The defined delays will cause a latency. Don’t worry! This can be compensated in Ableton either automatically with the option Delay Compensation or manually in the Track Delay Section.

The subject of delays and their compensation is explained again and in detail in the chapter Automation Envelopes.

Automation Settings #

In the third tab of the settings you can configure some behaviors of the KeySwitch & Expression Map regarding the automation envelopes of your key switches.

Automation Key re-enables KS or entire project

In the virtual piano’s user interface, you can set an additional key switch to re-enable the automation. Select here whether the Automation Key should re-enable the automation envelopes of the entire project or only those of the key switches.

Ignore incoming MIDI note for KS, if already set

When you record articulations or effects with your piano, the corresponding MIDI notes of the key switches are also captured in the MIDI clip. During playback, these “ghost notes” cause the automation envelope of the key switch to be deactivated, as they trigger the already set articulation a second time. To prevent this and to avoid that you have to manually delete the notes for the articulation after recording, you can activate this button.

Autotrigger the currently selected KS when recording starts and track is armed

You can let the device trigger the currently selected key switch as soon as you start a recording. In this way, you can conveniently set an articulation before recording, even if the automation of the envelope for the key switch gets deactivated by the manual switching beforehand. If you are used to work with the MIDI Arrangement Overdub it might bother you. Leave it switched off then.

Protect automation of KS when playing on your piano

In case that you play live, but you toggle in the songs between instruments, articulations or effects automatically, you can protect the automation against accidental key switching by activating this button in the settings.

Export and Import #

From version 4.0 on, a fourth tab now lets you export your KeySwitch & Expression Map settings. This allows you to save easily your key switches as a backup, to quickly clone them to other instruments or to share them with other users.

In addition, of course, it also makes it possible to download and import presets. The idea is that this way not everyone has to start from scratch – especially when it comes to the default or factory articulation patches of popular sound libraries. In the next few months I will be looking for a way to create a small exchange platform on the website.

If you feel like sharing yours as well, I and other users would be super grateful!!! Please write me an email.

Virtual Piano #

With the virtual piano, you can see and play all your key switches. For a clear overview, all names are written in a list with their pitch or number on the piano and the zone of a full-sized piano with 88 keys is visually highlighted. It also shows you the defined parameters of the currently selected key switch. With the green keys you can display the pitch range of your instrument.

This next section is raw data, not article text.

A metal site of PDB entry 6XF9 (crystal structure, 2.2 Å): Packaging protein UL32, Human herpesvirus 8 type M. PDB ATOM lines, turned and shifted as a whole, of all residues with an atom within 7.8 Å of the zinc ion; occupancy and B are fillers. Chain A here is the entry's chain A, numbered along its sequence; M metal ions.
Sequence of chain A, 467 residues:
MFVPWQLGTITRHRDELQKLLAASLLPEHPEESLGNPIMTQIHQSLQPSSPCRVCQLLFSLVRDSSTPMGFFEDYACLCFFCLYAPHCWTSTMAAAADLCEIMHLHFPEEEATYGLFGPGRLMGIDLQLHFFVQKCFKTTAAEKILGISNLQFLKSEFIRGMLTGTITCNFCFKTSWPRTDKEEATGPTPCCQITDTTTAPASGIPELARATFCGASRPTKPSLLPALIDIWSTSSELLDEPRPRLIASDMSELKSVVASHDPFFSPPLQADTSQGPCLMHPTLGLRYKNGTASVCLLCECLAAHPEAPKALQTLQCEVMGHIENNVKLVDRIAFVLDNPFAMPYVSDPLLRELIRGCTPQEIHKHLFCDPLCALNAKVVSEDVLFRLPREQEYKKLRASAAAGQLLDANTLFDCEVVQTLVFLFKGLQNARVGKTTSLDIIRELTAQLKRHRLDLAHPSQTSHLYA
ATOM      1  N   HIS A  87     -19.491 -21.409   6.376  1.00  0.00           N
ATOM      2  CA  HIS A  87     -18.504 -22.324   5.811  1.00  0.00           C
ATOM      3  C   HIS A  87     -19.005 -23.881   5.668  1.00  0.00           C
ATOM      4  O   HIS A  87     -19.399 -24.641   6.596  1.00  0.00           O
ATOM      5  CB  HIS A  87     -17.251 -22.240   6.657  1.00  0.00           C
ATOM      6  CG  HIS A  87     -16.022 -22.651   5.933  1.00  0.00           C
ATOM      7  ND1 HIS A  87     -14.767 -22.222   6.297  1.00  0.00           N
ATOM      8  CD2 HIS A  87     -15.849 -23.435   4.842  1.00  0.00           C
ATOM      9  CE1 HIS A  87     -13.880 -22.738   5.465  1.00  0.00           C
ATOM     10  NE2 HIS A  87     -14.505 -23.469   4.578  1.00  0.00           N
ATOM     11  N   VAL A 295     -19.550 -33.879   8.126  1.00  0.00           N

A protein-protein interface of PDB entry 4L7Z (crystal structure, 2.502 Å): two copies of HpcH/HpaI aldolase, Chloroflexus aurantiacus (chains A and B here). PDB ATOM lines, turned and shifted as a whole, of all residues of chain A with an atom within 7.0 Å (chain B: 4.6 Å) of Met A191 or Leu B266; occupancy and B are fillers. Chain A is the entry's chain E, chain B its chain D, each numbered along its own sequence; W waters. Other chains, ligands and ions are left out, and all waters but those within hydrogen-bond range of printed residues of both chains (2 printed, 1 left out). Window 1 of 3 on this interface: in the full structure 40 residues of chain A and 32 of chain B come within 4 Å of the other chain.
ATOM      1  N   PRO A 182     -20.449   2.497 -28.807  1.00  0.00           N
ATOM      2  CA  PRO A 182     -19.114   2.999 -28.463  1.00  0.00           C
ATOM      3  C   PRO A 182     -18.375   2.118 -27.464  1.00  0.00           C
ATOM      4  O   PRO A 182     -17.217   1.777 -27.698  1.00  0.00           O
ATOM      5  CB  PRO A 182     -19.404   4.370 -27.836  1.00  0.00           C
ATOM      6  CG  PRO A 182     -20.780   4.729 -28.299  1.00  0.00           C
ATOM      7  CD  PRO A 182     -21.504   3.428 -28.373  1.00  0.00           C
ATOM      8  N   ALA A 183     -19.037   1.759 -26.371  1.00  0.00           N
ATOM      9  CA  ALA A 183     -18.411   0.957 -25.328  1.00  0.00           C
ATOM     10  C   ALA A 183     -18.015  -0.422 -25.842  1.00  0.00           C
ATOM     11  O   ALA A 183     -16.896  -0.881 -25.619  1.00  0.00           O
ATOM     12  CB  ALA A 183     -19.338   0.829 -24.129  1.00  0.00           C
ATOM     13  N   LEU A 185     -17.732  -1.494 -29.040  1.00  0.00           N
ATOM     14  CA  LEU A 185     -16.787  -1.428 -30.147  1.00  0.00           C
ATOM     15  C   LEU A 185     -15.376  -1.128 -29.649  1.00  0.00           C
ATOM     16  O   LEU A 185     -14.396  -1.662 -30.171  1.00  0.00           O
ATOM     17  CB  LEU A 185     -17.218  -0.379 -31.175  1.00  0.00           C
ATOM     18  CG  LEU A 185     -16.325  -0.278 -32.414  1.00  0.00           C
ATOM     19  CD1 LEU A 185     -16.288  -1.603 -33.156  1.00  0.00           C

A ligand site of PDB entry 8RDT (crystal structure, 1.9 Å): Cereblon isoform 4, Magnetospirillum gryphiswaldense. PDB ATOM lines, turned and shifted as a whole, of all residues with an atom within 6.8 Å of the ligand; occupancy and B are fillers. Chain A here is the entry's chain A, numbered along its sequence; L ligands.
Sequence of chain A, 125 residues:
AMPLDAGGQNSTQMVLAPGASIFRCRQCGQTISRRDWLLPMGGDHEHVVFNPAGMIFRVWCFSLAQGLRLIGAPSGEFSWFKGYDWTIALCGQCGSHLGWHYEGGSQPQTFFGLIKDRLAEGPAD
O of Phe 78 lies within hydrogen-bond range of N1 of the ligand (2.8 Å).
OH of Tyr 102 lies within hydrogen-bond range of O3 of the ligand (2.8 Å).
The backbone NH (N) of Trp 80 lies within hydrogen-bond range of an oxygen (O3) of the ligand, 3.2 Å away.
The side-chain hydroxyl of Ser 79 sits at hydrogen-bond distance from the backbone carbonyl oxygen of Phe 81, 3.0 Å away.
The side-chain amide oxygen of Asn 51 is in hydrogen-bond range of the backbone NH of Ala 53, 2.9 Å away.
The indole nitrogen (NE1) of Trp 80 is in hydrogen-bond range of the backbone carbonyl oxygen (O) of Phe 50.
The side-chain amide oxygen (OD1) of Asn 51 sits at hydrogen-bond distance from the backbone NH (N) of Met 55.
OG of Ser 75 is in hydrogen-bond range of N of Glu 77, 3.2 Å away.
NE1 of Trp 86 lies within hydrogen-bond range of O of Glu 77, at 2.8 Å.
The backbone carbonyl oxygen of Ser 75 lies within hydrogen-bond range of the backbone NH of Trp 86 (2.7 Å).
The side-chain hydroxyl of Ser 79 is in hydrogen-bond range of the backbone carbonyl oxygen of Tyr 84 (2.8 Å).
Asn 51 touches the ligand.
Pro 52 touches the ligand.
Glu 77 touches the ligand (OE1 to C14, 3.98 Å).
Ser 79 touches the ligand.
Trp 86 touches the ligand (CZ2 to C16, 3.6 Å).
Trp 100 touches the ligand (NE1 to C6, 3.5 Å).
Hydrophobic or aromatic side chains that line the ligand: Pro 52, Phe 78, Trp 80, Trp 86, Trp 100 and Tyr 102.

In complement to the keys for the key switches, you can assign a further one to easily switch between automation and manual mode by re-enabling the automation envelope – globally for the entire project or only for the key switch automation. This Automation Key allows you for example to control articulations manually during a band rehearsal and to come back easily to automation as soon you stop your improvisation. The default of it is C7 which is easy to access and rarely played. If you do not need it, simply set it down to “-”.

If needed, you can also draw and write (double-click) on the surface of the piano. However, it is only a very limited gadget (no backspace, eraser or save), but perhaps it could be for example useful to briefly mark a series of articulations for a recording on the surface of the piano.

Here you will find more information on how to control your key switches with the piano, where to position them best and so on.

MIDI controls #

Either in addition to the virtual piano or displayed alone, the MIDI Control section offers you the possibility to record or edit MIDI controls directly in the Arrangement View. The most common MIDI CCs are listed by their names for a good overview. Additionally, you can define up to six custom CC numbers.

The MIDI controls are organized in four banks for instant mapping which allows you to control dynamically always the selected instance of the KeySwitch & Expression Map with your MIDI controller. For a quick workflow, you can customise the first bank to group your most frequently used MIDI controls into eight device controls, as you know them from other devices in Ableton.

The first dial lets you control additionally your key switches.

If you like, you can rename the labels from their default “Control 1-8” to a more meaningful name so that you can easily remember what they control. (e.g. Dynamics, Vibrato, Legato Blur etc.)